Join Date: Mar 2006
Location: New England
Thanked 18 Times in 14 Posts
Rep Power: 15
Also, a key thing to do is to get as much time in on the boat under varied conditions—light air, heavy air, calm seas, confused seas, etc—so you will have a good idea of how she will react in a given situation. The more familiar you are with your boat, and the more experience you have with her, the easier it will be to single-hand.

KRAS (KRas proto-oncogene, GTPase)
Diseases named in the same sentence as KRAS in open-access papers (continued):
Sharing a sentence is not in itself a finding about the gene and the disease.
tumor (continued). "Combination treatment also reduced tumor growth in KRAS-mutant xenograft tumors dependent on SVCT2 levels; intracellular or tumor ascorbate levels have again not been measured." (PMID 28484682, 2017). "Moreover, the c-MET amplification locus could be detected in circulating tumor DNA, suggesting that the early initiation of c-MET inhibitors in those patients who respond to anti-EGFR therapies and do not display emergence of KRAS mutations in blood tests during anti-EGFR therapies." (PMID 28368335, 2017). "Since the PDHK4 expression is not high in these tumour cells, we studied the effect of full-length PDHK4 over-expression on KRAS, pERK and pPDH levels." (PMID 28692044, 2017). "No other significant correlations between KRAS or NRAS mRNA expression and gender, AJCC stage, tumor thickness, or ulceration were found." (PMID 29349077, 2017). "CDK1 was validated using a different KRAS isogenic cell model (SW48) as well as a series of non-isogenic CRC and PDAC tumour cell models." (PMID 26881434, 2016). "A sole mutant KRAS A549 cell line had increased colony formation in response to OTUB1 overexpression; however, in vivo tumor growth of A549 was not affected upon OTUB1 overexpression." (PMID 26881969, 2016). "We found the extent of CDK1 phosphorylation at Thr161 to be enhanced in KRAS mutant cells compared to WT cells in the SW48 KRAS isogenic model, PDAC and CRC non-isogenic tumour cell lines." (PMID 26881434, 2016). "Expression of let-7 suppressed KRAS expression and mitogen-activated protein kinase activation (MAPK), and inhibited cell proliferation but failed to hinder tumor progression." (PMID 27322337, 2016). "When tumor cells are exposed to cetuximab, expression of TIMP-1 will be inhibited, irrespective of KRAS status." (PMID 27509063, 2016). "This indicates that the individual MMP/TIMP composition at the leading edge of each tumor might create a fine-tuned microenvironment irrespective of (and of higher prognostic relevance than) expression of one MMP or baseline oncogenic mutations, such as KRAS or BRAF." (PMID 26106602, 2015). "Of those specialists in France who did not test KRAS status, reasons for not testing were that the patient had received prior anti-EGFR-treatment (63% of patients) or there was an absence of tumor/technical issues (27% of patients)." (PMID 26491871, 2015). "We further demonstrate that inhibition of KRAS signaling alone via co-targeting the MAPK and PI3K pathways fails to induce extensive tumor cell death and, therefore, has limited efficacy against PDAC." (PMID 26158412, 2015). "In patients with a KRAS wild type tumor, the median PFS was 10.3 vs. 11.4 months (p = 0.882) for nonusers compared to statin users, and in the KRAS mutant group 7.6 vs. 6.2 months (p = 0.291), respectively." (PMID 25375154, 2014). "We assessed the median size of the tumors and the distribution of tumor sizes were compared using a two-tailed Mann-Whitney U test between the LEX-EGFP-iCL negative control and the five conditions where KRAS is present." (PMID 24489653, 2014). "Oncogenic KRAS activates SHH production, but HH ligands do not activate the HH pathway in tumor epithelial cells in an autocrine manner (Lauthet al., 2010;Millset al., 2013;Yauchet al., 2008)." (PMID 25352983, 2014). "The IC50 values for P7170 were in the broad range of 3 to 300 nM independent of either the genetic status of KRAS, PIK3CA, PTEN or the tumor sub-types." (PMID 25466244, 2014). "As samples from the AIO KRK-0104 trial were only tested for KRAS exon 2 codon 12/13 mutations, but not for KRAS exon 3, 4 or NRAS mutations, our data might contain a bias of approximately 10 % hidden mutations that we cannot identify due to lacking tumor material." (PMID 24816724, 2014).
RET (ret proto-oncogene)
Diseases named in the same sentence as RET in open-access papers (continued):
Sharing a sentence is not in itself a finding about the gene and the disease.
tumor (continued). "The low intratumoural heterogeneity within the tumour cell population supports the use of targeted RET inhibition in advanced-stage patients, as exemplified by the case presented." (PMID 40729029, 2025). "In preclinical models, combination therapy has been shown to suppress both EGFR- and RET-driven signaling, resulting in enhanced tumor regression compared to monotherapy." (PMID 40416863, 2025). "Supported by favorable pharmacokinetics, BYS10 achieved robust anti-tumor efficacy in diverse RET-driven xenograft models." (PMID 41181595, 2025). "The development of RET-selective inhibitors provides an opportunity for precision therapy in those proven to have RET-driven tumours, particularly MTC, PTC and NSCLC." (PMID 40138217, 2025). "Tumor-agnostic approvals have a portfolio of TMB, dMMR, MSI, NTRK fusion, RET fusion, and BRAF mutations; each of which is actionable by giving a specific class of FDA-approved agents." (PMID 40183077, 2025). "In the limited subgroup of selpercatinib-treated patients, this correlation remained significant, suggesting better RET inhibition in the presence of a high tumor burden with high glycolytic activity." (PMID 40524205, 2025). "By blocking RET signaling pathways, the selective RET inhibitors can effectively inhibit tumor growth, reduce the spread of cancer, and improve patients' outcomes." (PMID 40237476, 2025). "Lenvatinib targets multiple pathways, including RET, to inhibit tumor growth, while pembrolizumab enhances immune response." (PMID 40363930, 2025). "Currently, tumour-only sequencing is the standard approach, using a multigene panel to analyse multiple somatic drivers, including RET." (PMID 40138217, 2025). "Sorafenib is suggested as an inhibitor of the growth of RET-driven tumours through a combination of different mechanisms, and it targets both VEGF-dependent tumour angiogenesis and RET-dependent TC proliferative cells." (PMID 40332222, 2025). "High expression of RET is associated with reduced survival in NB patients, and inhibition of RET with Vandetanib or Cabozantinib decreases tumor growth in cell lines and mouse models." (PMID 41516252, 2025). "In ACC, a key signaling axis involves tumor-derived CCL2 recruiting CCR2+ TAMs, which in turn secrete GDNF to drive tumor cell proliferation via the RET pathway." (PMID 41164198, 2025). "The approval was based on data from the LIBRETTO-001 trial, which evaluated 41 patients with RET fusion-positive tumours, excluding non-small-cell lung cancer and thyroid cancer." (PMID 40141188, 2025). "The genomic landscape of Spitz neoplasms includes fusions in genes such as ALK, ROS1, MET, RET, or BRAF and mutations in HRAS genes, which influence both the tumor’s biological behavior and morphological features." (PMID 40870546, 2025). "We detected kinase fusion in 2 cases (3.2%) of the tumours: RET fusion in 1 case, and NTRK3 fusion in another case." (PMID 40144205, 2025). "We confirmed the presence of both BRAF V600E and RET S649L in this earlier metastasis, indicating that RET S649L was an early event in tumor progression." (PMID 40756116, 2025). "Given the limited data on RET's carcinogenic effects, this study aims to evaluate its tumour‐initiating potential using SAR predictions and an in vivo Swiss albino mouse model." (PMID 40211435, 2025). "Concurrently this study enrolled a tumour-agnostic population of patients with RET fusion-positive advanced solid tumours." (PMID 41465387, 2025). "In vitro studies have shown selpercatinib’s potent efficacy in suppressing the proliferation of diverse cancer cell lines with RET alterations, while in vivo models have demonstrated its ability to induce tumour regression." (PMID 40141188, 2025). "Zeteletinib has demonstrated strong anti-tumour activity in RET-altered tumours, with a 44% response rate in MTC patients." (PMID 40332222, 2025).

To view links or images in signatures your post count must be 10 or greater. You currently have 0 posts.
You know what the first rule of sailing is? ...Love. You can learn all the math in the 'verse, but you take
a boat to the sea you don't love, she'll shake you off just as sure as the turning of the worlds. Love keeps
her going when she oughta fall down, tells you she's hurting 'fore she keens. Makes her a home.
—Cpt. Mal Reynolds, Serenity (edited)
If you're new to the Sailnet Forums... please read this To view links or images in signatures your post count must be 10 or greater. You currently have 0 posts.
Still—DON'T READ THAT POST AGAIN.